The Consequences of Sin

Sin is an utterance, a deed, or a desire contrary to the eternal law. It is an offense against
God. It rises against God in a disobedience contrary to the obedience of Christ. (Catechism
1871)

The Catholic Church teaches there are many consequences of sin. Among these are

* Christ's suffering and death
* Damage to our relationship with God
* Harm to Others

Christ's Suffering and Death

Passage 598 from The Catechism of the Catholic Church clearly describes the link between
each of our sins and the suffering and death of Our Lord and Savior.

In her Magisterial teaching of the faith and in the witness of her saints, the Church has never
forgotten that "sinners were the authors and the ministers of all the sufferings that the divine
Redeemer endured." Taking into account the fact that our sins affect Christ himself, the Church
does not hesitate to impute to Christians the gravest responsibility for the torments inflicted
upon Jesus, a responsibility with which they have all too often burdened the Jews alone:

We must regard as guilty all those who continue to relapse into their sins. Since our sins
made the Lord Christ suffer the torment of the cross, those who plunge themselves into
disorders and crimes crucify the Son of God anew in their hearts (for he is in them) and
hold him up to contempt. Nor did demons crucify him; it is you who have crucified him
and crucify him still, when you delight in your vices and sins.

Damage to our relationship with God

All sin harms our relationship with God. The Church distinguishes between two types of sins-
mortal and venial.

The root of all sins lies in man's heart. The kinds and gravity of sins are determined principally
by their objects. (Catechism 1873)

The repetition of sins-even venial ones-engenders vices, among which are the capital sins.
(Catechism 1876)

Mortal sin destroys charity in the heart of man by a grave violation of God's law; it turns man
away from God, who is his ultimate end and his beatitude, by preferring an inferior good to him.
(Catechism 1855)

For a sin to be mortal, three conditions must together be met: "Mortal sin is sin whose object is
grave matter and which is also committed with full knowledge and consent." (Catechism 1783)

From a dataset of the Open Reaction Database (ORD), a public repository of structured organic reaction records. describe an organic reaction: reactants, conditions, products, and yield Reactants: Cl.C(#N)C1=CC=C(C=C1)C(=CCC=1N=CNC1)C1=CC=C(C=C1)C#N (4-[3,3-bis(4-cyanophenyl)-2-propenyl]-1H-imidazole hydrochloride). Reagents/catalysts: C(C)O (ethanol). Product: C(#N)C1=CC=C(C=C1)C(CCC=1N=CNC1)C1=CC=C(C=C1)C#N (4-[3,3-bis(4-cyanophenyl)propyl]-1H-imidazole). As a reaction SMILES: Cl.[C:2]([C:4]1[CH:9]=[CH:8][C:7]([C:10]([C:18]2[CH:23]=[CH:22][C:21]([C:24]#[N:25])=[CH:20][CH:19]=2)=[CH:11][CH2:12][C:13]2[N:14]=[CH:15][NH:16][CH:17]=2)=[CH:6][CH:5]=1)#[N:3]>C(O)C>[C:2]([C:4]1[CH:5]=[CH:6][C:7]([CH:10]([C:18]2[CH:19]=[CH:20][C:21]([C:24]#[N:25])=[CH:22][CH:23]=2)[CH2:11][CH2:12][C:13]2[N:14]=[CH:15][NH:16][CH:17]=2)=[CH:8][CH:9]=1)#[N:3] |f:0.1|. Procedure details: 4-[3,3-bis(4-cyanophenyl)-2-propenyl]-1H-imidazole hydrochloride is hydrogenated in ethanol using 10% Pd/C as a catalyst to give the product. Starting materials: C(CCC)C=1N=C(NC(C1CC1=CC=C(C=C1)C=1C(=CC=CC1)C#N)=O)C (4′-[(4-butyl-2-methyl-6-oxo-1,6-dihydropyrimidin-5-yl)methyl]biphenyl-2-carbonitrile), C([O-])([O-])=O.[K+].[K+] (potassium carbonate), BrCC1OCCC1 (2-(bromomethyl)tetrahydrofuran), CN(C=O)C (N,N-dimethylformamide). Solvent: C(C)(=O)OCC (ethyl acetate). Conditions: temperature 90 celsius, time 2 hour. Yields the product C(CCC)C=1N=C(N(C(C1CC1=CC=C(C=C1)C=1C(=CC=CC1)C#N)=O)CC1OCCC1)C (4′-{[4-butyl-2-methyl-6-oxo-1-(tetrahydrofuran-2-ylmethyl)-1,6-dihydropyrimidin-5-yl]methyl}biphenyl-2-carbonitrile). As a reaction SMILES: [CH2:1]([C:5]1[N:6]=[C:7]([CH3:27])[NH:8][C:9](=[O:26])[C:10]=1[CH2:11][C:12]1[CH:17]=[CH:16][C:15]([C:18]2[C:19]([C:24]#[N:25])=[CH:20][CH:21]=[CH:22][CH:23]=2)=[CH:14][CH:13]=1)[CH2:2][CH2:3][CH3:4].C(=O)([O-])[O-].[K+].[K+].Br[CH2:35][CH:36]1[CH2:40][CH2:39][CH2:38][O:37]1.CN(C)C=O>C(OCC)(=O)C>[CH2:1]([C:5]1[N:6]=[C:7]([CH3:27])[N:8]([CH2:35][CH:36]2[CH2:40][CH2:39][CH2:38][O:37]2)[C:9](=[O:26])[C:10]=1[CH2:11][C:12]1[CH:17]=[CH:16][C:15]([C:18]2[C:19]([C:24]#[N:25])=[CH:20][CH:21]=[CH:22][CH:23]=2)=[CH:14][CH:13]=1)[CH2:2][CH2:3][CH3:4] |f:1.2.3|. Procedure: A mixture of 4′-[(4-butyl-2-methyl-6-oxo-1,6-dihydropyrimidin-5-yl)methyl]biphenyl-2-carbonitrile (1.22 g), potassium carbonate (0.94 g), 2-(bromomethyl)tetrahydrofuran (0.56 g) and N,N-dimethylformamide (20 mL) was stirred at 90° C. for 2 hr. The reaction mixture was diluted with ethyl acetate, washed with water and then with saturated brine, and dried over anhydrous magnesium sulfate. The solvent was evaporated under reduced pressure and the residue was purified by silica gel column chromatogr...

Grave sin deprives us of communion with God and therefore makes us incapable of eternal life,
the privation of which is called the "eternal punishment" of sin. (Catechism 1472)

One commits venial sin when in a less serious matter he does not observe the standard
prescribed by the moral law, or when he disobeys the law in a grave matter, but without full
knowledge or without complete consent. (Catechism 1862)

The obvious question at this point is, "Does use of artificial birth control in marriage constitute
grave matter?" For the answer, check out what the leaders of the Church have said about birth
control throughout the centuries in
Always a Sin.

Harm to Others

None of us lives to himself, and none of us dies to himself. If one member suffers, all suffer
together; if one member is honored, all rejoice together. Charity does not insist on its own way.
In this solidarity with all men, living or dead, which is founded on the communion of saints, the
least of our acts done in charity redounds to the profit of all. Every sin harms this communion.
(Catechism 953)

Sin is a personal act. Moreover, we have a responsibility for the sins committed by others
when we cooperate in them:
* by participating directly in them;
* by ordering, advising, or approving them;
* by not disclosing, or not hindering them when we have an obligation to do so;
* by protecting evil-doers.

Thus sin makes men accomplices of one another and causes concupiscence, violence, and
injustice to reign among them. Sins give rise to social situations and institutions that are
contrary to the divine goodness. "Structures of sin" are the expression and effect of personal
sins. They lead their victims to do evil in their turn. In an analogous sense, they constitute a
social sin. (Catechism 1868-9)

When we weigh these consequences against the fleeting pleasure of sin we can see why the
Church teaches that sin is an act contrary to reason.